Detroit, MI, USA – January 27, 2021 – Without a doubt, the year 2020 was one of the strangest in recent history and it is likely the changes brought by the global pandemic may persist well into 2021. Book publicist Scott Lorenz comments, “So much has changed, with our daily rhythms of work, school, and life all drastically altered, and contact with others is masked, distanced, and sanitized. So much is still unknown about the way this year will unfold, and it is uncertain when life will return to “normal” and what that will look like.”
Lorenz says, “Whatever may be happening in your life, I’d like to encourage you that in spite of these challenges, NOW may be the perfect time to write your book. I’d like to share three reasons why you shouldn’t let the pandemic keep you from pursuing your dreams of writing a book.”
Historically, many books have been inspired by the uncertainty of a pandemic.
John F. Kennedy once said, “When written in Chinese, the word crisis is composed of two characters – one represents danger, and the other represents opportunity.”
“Creativity rises to the forefront in times of upheaval or danger,” says Lorenz, President of Westwind Communications. “Great works of literature, including Shakespeare’s King Lear, were produced during periods of epidemic and plague. Other “pandemic literature” such as The Plague (Albert Camus), Twilight in Delhi (Ahmed Ali), The Andromeda Strain (Michael Crichton), Survivor (Octavia E. Butler) and Station Eleven (Emily St. John Mandel), seize moments like ours to tell fascinating stories.”
“It’s obvious,” states Lorenz, “that the best and worst aspects of humanity are vividly displayed against the literary backdrop of chaos brought by illness and epidemic. And even if your work is not directly inspired by the pandemic, it could one day serve as an example of art produced during a critical period in world history.”
Writing can provide a pleasurable means of relieving pandemic induced stress.
“I’ve noticed in my years of experience as a book publicist,” says Lorenz, “that in times of stress, the act of writing can be therapeutic for many authors. It becomes an outlet to better handle the pressure and anxiety brought by all of these unexpected changes. It’s a way to reflect on what is happening and try to bring meaning from it.”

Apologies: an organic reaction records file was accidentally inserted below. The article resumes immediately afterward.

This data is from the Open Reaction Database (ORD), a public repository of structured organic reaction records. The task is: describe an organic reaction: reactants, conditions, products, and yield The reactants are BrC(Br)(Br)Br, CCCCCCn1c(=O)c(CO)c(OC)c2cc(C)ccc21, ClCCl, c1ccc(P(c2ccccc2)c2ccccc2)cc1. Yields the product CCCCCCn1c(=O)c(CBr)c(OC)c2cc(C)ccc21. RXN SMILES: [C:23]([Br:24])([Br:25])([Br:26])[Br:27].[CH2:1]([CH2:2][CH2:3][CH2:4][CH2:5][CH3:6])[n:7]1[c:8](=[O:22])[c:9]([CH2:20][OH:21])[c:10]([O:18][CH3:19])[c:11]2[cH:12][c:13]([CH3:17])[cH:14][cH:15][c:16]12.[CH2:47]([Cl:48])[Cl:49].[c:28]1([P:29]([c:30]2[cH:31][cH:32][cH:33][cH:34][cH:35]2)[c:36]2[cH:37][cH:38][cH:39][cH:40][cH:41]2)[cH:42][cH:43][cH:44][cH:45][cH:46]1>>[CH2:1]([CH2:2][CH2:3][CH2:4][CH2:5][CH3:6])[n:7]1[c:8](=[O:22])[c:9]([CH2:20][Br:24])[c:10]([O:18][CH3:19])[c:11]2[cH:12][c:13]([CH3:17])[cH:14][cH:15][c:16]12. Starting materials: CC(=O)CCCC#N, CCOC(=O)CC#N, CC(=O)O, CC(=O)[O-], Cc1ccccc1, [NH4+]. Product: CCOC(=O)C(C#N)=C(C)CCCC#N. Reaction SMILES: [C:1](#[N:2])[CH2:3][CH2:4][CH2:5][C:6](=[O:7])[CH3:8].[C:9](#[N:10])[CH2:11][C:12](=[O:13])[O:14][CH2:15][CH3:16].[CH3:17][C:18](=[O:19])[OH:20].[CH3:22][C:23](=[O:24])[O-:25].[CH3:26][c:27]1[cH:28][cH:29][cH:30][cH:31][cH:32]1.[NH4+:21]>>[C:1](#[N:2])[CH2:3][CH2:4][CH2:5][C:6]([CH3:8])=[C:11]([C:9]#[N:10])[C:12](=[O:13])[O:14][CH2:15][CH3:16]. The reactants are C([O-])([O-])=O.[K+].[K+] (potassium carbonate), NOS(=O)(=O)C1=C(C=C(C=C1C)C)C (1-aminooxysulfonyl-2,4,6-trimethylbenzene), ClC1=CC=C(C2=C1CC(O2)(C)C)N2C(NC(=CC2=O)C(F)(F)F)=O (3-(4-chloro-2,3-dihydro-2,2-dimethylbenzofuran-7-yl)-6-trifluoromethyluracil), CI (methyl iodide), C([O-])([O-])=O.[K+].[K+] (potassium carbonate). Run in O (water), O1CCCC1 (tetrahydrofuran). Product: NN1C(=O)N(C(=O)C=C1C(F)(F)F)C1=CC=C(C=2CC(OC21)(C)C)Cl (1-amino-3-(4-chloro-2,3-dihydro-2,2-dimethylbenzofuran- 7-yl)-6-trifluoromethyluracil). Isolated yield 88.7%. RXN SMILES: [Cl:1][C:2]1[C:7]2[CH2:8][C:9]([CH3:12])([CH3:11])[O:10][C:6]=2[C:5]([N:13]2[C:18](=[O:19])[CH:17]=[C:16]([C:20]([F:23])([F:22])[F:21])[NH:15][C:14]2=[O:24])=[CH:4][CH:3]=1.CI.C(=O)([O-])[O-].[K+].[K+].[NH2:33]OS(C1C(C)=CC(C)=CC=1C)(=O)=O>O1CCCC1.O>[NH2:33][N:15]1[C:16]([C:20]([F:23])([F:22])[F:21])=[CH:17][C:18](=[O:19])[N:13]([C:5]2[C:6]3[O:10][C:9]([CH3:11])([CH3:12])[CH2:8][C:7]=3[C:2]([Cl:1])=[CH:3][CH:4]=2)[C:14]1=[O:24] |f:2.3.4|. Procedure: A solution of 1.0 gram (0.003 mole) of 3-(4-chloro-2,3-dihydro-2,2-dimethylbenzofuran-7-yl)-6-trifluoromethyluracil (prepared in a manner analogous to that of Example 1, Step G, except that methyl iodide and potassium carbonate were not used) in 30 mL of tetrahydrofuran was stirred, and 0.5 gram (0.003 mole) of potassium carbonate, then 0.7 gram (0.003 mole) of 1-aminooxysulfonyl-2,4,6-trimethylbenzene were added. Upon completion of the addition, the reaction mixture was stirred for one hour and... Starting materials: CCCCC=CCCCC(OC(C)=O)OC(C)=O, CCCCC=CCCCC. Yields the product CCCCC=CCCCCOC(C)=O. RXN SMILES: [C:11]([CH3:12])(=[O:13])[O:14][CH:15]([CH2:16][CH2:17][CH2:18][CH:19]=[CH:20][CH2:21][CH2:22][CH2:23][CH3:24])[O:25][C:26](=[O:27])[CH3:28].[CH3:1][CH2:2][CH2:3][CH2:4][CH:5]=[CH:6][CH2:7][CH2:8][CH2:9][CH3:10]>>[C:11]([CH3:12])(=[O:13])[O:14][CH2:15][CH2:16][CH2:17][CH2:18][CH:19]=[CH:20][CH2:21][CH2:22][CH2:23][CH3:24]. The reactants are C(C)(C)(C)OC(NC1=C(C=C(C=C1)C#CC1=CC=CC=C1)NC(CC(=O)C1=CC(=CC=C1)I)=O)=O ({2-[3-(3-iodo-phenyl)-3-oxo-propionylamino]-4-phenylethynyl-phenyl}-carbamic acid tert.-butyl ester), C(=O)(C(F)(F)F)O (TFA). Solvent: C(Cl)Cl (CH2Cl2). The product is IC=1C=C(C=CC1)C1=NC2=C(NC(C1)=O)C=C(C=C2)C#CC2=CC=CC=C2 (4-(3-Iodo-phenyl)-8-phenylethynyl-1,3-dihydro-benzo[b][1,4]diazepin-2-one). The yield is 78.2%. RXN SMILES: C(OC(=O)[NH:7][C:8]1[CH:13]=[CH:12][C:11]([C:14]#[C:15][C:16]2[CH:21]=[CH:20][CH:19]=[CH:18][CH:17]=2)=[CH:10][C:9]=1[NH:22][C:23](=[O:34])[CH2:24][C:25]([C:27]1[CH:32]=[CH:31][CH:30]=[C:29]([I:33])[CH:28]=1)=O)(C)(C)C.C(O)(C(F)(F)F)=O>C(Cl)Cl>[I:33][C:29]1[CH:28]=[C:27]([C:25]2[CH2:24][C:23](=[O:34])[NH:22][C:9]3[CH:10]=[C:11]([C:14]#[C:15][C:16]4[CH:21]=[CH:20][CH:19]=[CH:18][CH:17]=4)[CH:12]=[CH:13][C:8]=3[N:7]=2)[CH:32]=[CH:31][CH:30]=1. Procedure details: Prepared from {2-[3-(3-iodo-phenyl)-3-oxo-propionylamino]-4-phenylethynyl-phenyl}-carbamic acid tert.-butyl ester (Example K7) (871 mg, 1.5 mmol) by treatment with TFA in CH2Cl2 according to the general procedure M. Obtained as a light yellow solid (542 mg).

Lorenz notes, “Writing a book and the research and organization involved in it really keep the mind active. No matter what else in your life has changed, setting the goal of writing a book keeps you learning and moving forward.”
In an article for GQ, author Ottessa Moshfegh shares, “It’s the mind organizing the details of life into a narrative that logically orients the writer back to her own story. […] In some ways, this quarantine is the ideal creative environment. Writing takes patience and listening, allowing oneself to linger on a word or image or gesture and watch it develop into drama through a language of its own. It also takes a lot of time. […] I’m trying to see this period as a blessing in that way. The light side of the darkness.”
Book sales are strong.
“While many industries have been heavily impacted by the pandemic,” states Lorenz, “book sales have increased. There was an initial slump during the spring of 2020, but by the end of the year the book market made a strong recovery.”
Jim Milliot of Publisher’s Weekly reports, “With all major categories posting increases, unit sales of print books rose 8.2% in 2020 over 2019.”
“Audio book revenue is up more than 17% over the same period in 2019,” says Elizabeth A. Harris of the New York Times, “and e-book sales, which had been declining for the past several years, are up more than 16 percent.”
Lorenz comments, “With many normal activities suspended and screen time at an all time high for both adults and children, books remain a great low-tech option for entertainment.”
“Something good comes out of every crisis,” says author Dave Pelzer.
“The bottom line,” concludes Lorenz, “is that times of change are times of opportunity. Based on my experiences as a book publicist, I would definitely encourage authors to seize the day. Take the time now to write your book, and let it be one of the good things that come out of this crisis.”
Book publicist Scott Lorenz is President of Westwind Communications, a public relations and marketing firm that has a special knack for working with authors to help them get all the publicity they deserve and more. Lorenz works with bestselling authors and self-published authors promoting all types of books, whether it’s their first book or their 15th book. He’s handled publicity for books by CEOs, CIA Officers, Navy SEALS, Homemakers, Fitness Gurus, Doctors, Lawyers and Adventurers. His clients have been featured by Good Morning America, FOX & Friends, CNN, ABC News, New York Times, Nightline, TIME, PBS, LA Times, USA Today, Washington Post, Woman’s World, & Howard Stern to name a few.
Learn more about Westwind Communications’ book marketing approach at http://www.Book-Marketing-Expert.com or contact Lorenz at firstname.lastname@example.org or by phone at 734-667-2090.
Follow Lorenz on Twitter @aBookPublicist.
Is there a strategy in naming your book? YES! Check out Scott’s new award winning book for authors called: BOOK TITLE GENERATOR at http://www.BookTitleGenerator.org.